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Article 3 Notes

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Article 3: Prohibition of Torture Introduction "No one shall be subjected to torture or to inhuman or degrading treatment or punishment." The fundamental character of the prohibition is affirmed by the fact that no derogation in respect of its provisions is permitted even in time of war or public emergency. Chahal v UK - illustrates absolute nature of the prohibition. UK wished to deport Chahal to India arguing that he had been involved in terrorist activities and posed a risk to the national security of the UK. The Strasbourg court said: "Art 3 enshrines one of the most fundamental values of democratic society. The court is well aware of the immense difficulties faced by states in modern times in protecting their communities from terrorist violence. However, even in these circumstances, the convention prohibits in absolute terms torture or inhuman or degrading treatment or punishment, irrespective of the V's conduct". Saadi v Italy - despite attempts to persuade the Strasbourg court that the interests of the community as a whole may be taken into account in deciding whether to remove a person whose continued presence might be seen to be a threat to the host country, the Grand Chamber re-affirmed the absolute nature of the prohibition: "As the prohibition of torture and inhuman and degrading treatment or punishment is absolute, irrespective of the V's conduct...the nature of the offence allegedly committed by the applicant is therefore irrelevant for the purposes of Art 3". The Strasbourg court described the argument based on the balancing of the risk of harm if the person is removed against their dangerous to the host state as "misconceived". Nor was there any merit in the argument that the risk of ill-treatment should be stronger in those cases where the continued presence of the person in the host state presented a security risk; this was not compatible with the absolute nature of Art 3. NA v UK - the assessment of the real risk of ill-treatment in the country of destination will always be a rigorous one. One disappointing recent development is the frequency with which violations of Art 3 are found by the court. This reflects only in part its increasing willingness to find violations in a broader range of situations than in earlier years. Bradley - difficulties masked by the general language of Art 3. It is obvious that in order to maintain social order governments must, and usually ought to be, in the business of inflicting unwanted treatment on their citizens. While it may be readily agreed that the use of "torture, inhuman and degrading treatment or punishment" for this purpose is unacceptable, once a particular is at issue, especially in light of its use in connection with a particular social problem, serious differences are bound to emerge. Like many domestic courts with similar constitutional provisions, the ECtHR has struggled to define the boundary between tolerable and intolerable punishment and treatment.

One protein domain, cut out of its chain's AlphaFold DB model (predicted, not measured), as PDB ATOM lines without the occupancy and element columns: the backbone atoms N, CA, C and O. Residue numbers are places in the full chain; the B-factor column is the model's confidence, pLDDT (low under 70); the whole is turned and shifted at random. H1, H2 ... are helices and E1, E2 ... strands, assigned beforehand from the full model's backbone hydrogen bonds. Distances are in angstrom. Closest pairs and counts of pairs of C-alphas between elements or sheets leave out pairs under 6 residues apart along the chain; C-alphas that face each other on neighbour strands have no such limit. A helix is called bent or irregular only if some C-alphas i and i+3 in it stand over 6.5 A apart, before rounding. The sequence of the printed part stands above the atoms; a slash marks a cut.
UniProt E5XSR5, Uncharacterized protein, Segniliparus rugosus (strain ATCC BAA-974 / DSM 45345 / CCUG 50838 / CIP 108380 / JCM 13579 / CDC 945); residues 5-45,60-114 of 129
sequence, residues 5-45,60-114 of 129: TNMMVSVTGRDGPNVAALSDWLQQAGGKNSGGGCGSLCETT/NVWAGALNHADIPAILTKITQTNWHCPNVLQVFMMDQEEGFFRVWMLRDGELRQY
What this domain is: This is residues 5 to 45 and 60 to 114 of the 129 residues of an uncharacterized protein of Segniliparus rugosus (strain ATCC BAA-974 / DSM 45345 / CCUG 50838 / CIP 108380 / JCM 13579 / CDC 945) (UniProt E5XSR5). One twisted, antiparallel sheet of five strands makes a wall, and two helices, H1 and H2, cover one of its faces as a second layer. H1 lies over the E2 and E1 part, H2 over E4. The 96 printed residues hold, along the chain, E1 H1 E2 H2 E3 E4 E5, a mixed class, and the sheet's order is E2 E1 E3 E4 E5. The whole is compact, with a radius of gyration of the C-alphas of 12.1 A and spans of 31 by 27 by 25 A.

Defining the terms Article 3 is only concerned with conduct which attains "a minimum level of severity" Ireland v UK - in order for conduct to fall within Art 3, it must "attain a minimum level of severity". This test will apply whatever the category of conduct in issue. The effect of setting a significant threshold is that trivial complaints, and even activity which is undesirable or illegal, will not fall within the scope of the prohibition in Art 3 unless it causes sufficiently serious suffering or humiliation to the V. Selmouni v France - the Strasbourg court indicated that interpretation of the convention as a living instrument could result in acts classified in the early case-law as inhuman or degrading treatment being classified as torture in the future. Presumably it would follow that conduct which previously had not attained the threshold for categorization as inhuman or degrading treatment might be so categorised in the future. Jalloh v Germany - Grand Chamber restated the court's long-standing view: "...ill-treatment must attain a minimum level of severity if it is to fall within the scope of Art 3. The assessment of this minimum level of severity is relative; it depends on all the circumstances of the case, such as the duration of the treatment, its physical and mental effects and, in some cases, the sex, age and state of health of the victim..." Moldovan v Romania - attacks on an applicant's honesty and way of life which were motivated by racial discrimination constitute an aggravating factor when considering whether treatment accorded to him reached the minimum level of severity. Wainwright v UK - the Strasbourg court found that strip searches of visitors (one of whom has a learning difficulty) to a prison, which were not carried out in accordance with national rules in a number of respects and accused the individuals significant distress, did not reach the minimum level of severity to fall within Art 3, though they did constitute a violation of Art 8. The Strasbourg court now subjects allegations of violations of Art 3 to a particularly thorough scrutiny even if there has been domestic proceedings and investigations in the allegations. The enquiries in the national legal order must themselves be very thorough, and represent a genuine attempt to find out what happened and who may be responsible for any reprehensible conduct. The concept of an administrative practice Where the factual evidence shows that the complained of action, even though it is unlawful, has been repeated time and again by agents of the state, and where there has been official tolerance of the conduct at more senior level, this has come to be known as administrative practice. Ireland v UK - the Strasbourg court characterised an administrative practice as: "an accumulation of identical or analogous breaches which are sufficiently numerous and interconnected to amount not merely to isolated incidents or exceptions but to a pattern or system...".